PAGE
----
An Employee Stock Ownership Plan (ESOP) refers to an employee benefit plan that gives the employees an ownership stake in the company. The employer allocates a certain percentage of the company’s stock shares to each eligible employee at no upfront cost. The distribution of shares may be based on the employee’s pay scale, terms of service, or some other basis of allocation.
The shares for an employee stock ownership plan are held in a trust unit for safety and growth until the employee exits the company or retires. After their exit, the shares are bought back by, and thus returned to, the company for further distribution to other employees.
An Employee Stock Ownership Plan invests in the employer’s company. The goal of the plan is to align the interests of the employees with the interests of the company’s shareholders. By giving the employees a stake in the company, the employees move from being only workers to being owners of the company. The plans motivate employees to do what is best for the shareholders, since they are shareholders as well.
Companies with a majority employee-ownership are referred to as employee-owned corporations and are similar to worker cooperatives. The difference with an employee stock ownership plan, as compared to a worker corporative, is that with an ESOP the company’s capital is not evenly distributed. Senior employees are allocated more shares than newly hired employees, and therefore, the latter exercise less voting power during shareholder meetings.
How an ESOP works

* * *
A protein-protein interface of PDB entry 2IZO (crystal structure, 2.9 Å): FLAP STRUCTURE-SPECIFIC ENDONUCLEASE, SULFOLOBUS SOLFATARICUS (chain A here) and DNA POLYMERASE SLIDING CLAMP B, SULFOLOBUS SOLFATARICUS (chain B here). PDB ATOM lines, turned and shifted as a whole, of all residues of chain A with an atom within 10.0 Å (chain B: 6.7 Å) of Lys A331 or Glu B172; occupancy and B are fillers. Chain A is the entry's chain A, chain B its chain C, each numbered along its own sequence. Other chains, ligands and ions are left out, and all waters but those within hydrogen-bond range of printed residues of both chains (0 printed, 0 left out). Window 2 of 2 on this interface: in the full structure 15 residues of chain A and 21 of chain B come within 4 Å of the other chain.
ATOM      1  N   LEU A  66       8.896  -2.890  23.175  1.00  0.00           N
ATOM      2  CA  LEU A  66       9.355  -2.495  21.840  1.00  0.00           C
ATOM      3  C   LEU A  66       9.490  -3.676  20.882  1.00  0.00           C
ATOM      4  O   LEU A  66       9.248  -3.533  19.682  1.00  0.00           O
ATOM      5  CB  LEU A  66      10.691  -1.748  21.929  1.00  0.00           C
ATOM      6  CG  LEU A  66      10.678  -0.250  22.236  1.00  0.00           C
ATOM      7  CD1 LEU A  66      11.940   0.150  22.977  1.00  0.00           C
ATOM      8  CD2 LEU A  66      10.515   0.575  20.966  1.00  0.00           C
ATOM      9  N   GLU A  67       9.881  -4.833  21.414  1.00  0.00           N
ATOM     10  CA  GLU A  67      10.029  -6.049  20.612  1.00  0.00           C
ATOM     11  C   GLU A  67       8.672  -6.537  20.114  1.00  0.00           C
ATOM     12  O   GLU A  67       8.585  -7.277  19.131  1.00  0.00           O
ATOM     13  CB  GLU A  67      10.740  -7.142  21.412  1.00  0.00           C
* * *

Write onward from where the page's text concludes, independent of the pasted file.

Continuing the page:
When a company wants to create an Employee Stock Ownership Plan, it must create a trust in which to contribute either new shares of the company’s stock or cash to buy existing stock. These contributions to the trust are tax-deductible up to certain limits. The shares are then allocated to all individual employee accounts. The most common allocation formula is in proportion to compensation, years of service, or both. New employees usually join the plan and start receiving allocations after they’ve completed at least one year of service.
The shares in an ESOP allocated to employees must vest before employees are entitled to receive them. Vesting, in this case, refers to the increasing rights that employees receive on their shares as they accumulate seniority in the organization.
When employees who are members of the ESOP leave the company, they ought to receive their stock. Private companies are required to buy back the departing employee’s shares at fair market value within 60 days of the employee’s departure. Private companies must have an annual stock valuation to determine the price of the shares. Where some longstanding employees are exiting the company, and the share price has accumulated substantially, the company needs to make certain that is has enough money to pay for all the share repurchases.
Benefits of an ESOP
1. Tax benefits for employees